Restauração florestal: semeadura direta e efeitos do uso de inoculantes no desenvolvimento de espécies arbóreas
Bernucci, Guel Ledo Kanda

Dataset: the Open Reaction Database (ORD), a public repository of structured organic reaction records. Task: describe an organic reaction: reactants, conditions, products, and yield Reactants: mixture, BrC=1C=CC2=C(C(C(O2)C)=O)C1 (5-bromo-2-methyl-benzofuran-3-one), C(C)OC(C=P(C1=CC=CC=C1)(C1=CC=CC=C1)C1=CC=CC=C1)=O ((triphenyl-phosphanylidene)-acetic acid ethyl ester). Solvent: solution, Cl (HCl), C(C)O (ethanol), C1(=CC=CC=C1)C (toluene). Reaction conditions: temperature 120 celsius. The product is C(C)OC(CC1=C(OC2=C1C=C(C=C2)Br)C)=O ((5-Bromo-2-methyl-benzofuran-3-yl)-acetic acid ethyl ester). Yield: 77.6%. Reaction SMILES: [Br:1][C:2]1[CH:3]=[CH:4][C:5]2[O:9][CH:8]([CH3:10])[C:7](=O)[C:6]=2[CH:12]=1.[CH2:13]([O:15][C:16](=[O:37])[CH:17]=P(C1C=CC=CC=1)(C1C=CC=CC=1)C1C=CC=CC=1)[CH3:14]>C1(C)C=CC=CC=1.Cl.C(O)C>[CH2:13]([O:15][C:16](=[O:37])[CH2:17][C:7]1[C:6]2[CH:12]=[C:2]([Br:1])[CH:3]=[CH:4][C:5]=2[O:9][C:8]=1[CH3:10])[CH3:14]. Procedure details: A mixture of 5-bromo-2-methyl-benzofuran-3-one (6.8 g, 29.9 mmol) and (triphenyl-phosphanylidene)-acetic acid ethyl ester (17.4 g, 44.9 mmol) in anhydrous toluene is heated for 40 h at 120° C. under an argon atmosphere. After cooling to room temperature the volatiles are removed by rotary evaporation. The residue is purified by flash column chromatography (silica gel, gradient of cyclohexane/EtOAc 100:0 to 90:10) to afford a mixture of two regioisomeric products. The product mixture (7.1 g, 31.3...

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There is a large need for tropical forest restoration, however there are practical restrictions that limit its implantation in large-scale. To improve direct seedling efficiency as an alternative, we have tested whether the inoculation of the seeds with microorganisms would increase establishment and growth of native trees in a restoration area. We implemented a field experiment, in 900 m2 of a protected area destined to be restored. We applied four treatments, each with 15 plots of 15 m2. We used (1) the growth-promoter bacteria Azospirillum brasilense, (2) the antagonistic fungus Trichoderma harzianum, (3) both organisms and (4) no inoculation. The species used were: which were: J. cuspidifolia, A. colubrina, E. timbouva, M. peruiferum, P. dubium, P. nitens, C. speciosa, C. fissilis, B. riedelianum and S. lycocarpum, we measured the height, and diameter of every individual of the ten native tree species sown and used mixed models to test our hypothesis. We run the analysis considering (1) all individuals; (2) established community (individuals with > 50 cm height and >5 mm diameter at soil level); (3) per species, considering all individuals. There was no effect of inoculation in the establishment or growth of the entire community, including recently sprouted individuals. The established community had higher height after nine months, but no variation in the other attributes. Among the species, P. dubium, E. timbouva, C. speciosa and B. riedelianum showed greater development in at least one attribute, when the seeds were treated with both inoculants. Peltophorum dubium was the species that best responded to inoculation, showing and increase in the number os individuals (+30%), height (+25%) and diameter at soil level (+15%), compared to the treatment without inoculation (D). The selection of tree species that potentially respond to inoculation and the use of greater diversity of microorganisms should increase the viability and efficiency of the direct seeding technique. Inoculation of seeds of native trees with a diverse community of organisms is, therefore, a promising alternative to foster ecological restoration.
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